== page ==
Wellness and Stress Clinic-Healing Center Church 

Dr. Melissa Hirschi and Cherry Malone (Social Work) provide student supervision at the Wellness and Stress Clinic at the Healing Center Church of Memphis. The Clinic, housed in the Healing Center Baptist Church in the Oakhaven neighborhood, is a community-based integrated healthcare clinic. The clinic was founded by Bishop William Young and Pastor Dianne Young of the Healing Center Church in cooperation with partners like the University of Memphis, UT-Health Science Center, Rhodes College, and Memphis Area Legal Services. Patients can find primary and behavior health care, social services, legal advice, and health education. The Wellness and Stress Clinic of Memphis provides high-quality, community-centered healthcare to low-income, uninsured, and underinsured families at no cost. The mission of the Wellness and Stress Clinic of Memphis is to serve as a catalyst for building equitable health infrastructure in the Mid-South. As part of the clinic, Bachelor’s and Master’s-level social work students have completed their field placement hours at the clinic. During the pandemic, COVID-19 testing and vaccines have been added to better meet patient needs. The clinic has also found ways to leverage grant funding in order to help patients with utility and rental assistance as well as partnering with the Healing Center Baptist Church to assist families with food.  

Maternal Mental Health with-Apple Seeds Inc 

Dr. Laura Taylor (Social Work) partners with Apple Seeds Inc. in Memphis to help the organization fulfill its mission to provide mental health services to pregnant and postpartum women. Postpartum depression is the most common complication from childbirth, and Apple Seeds provides cognitive-based therapy (CBT), an evidence-based intervention, to its clients. Since most of the clients that Apple Seeds serves identify as a racial or ethnic minority, Dr. Taylor is working with the agency to research what modifications to CBT are needed to improve its effectiveness with women of color. Dr. Taylor received a Faculty Research Grant from the College of Arts and Sciences in Spring 2021 to gather pilot data and prepare a manuscript for publication.

Law Enforcement and Crisis Intervention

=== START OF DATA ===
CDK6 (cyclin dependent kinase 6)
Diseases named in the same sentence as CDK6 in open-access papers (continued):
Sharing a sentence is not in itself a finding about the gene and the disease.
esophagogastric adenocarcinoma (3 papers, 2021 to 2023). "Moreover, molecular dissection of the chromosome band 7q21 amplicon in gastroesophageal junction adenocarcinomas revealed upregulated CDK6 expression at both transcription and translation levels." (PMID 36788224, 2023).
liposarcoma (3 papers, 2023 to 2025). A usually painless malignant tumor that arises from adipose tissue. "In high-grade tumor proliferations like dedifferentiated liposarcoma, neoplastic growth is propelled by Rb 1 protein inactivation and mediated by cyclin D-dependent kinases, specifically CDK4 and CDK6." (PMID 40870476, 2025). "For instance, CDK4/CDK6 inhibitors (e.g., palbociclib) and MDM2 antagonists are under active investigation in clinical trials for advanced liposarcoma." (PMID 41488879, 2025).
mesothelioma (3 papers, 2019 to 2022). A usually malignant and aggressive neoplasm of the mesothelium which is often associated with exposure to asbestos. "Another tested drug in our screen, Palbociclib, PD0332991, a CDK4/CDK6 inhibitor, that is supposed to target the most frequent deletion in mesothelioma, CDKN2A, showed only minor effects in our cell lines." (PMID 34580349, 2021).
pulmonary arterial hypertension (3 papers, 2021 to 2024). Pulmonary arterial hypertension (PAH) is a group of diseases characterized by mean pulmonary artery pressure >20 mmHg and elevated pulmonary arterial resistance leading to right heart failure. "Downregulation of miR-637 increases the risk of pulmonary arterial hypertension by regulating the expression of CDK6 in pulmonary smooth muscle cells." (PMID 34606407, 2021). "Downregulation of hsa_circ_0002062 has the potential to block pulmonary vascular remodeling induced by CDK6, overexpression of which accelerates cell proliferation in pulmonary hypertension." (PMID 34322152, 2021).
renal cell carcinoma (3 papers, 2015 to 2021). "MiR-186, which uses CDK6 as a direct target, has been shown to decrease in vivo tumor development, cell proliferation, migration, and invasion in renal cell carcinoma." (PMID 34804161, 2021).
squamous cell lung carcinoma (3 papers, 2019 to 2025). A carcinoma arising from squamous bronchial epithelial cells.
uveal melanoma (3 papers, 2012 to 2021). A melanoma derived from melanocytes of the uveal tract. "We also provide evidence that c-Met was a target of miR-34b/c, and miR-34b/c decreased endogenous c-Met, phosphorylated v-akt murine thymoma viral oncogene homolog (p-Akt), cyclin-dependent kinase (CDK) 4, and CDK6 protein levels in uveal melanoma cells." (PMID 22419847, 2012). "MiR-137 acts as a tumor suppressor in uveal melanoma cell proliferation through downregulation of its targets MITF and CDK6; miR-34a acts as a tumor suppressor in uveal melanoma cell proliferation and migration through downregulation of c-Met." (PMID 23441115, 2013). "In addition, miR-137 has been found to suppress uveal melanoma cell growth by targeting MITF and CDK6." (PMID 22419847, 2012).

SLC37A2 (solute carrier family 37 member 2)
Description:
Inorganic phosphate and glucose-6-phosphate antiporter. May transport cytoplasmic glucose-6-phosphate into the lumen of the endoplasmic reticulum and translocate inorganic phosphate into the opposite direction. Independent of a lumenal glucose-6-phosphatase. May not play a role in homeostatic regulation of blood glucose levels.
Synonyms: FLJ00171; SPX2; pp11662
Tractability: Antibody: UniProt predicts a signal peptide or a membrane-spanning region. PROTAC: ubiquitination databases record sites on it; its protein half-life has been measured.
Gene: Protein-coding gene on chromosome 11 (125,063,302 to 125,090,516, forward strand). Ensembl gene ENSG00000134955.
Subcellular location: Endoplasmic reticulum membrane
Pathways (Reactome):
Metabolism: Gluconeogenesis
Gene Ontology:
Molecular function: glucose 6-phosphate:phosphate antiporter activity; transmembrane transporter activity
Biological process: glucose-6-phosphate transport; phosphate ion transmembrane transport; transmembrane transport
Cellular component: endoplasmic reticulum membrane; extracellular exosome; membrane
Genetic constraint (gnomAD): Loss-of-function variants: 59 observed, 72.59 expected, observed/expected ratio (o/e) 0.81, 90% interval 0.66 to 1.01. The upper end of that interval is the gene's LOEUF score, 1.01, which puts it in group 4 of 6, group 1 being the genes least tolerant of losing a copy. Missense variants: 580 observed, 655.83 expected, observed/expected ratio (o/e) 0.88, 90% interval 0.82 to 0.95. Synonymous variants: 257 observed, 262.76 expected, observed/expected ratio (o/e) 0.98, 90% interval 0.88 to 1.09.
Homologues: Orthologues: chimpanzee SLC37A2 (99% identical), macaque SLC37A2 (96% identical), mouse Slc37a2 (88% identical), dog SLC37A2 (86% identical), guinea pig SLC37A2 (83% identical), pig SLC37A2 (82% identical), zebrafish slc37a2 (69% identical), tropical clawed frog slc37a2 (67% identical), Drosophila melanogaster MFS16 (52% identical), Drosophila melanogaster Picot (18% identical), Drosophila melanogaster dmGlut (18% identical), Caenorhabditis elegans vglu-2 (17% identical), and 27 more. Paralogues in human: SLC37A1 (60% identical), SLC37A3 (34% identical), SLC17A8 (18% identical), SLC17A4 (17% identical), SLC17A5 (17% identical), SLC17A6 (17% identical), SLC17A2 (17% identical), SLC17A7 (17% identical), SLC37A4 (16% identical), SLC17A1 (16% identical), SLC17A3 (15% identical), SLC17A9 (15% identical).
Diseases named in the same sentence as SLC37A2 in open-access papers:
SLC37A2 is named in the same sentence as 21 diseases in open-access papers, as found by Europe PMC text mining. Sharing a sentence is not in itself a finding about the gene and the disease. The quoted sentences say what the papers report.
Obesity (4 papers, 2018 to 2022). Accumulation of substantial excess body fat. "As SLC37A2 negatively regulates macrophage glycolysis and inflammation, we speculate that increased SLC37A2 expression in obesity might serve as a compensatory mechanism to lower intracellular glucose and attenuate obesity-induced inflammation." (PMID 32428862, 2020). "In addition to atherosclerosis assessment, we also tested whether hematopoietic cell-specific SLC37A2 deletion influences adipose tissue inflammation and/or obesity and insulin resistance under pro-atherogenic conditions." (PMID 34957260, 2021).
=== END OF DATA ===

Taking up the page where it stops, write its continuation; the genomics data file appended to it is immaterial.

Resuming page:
The University of Memphis has played a key role in providing alternative models of crisis intervention for law enforcement agencies locally and across the country.  The Department of Criminology and Criminal Justice has led several funded projects related to crisis response by first responders, including the Crisis Intervention Team (CIT) training for law enforcement agencies and wellness projects for both police and fire departments. The core elements of the nationally recognized “Memphis Model” of training include destigmatizing mental illness, learning from individuals living with mental illness, understanding how homelessness and substance abuse intersect with mental illness, and intense real-world scenarios. Dr. Randolph Dupont has been the principal investigator on a range of funded projects related to crisis response strategies by first responders and has played a key role in the development and expansion of the CIT model.  It is estimated that between 6,000-8,000 jurisdictions have received CIT training over the 30 years the program has been in existence.  Dr. Dupont and his team currently hold six local trainings per year and provide national consultation on program development and train-the-trainer models to support sustainability.  A SUAPP-based research team of Dr. Melissa Hirschi (Social Work) and Dr. Bert Burraston (Criminology and Criminal Justice) and Dr. Dupont are currently collaborating on series of grant-funded research projects designed to examine CIT outcomes and evaluate police and fire wellness programs.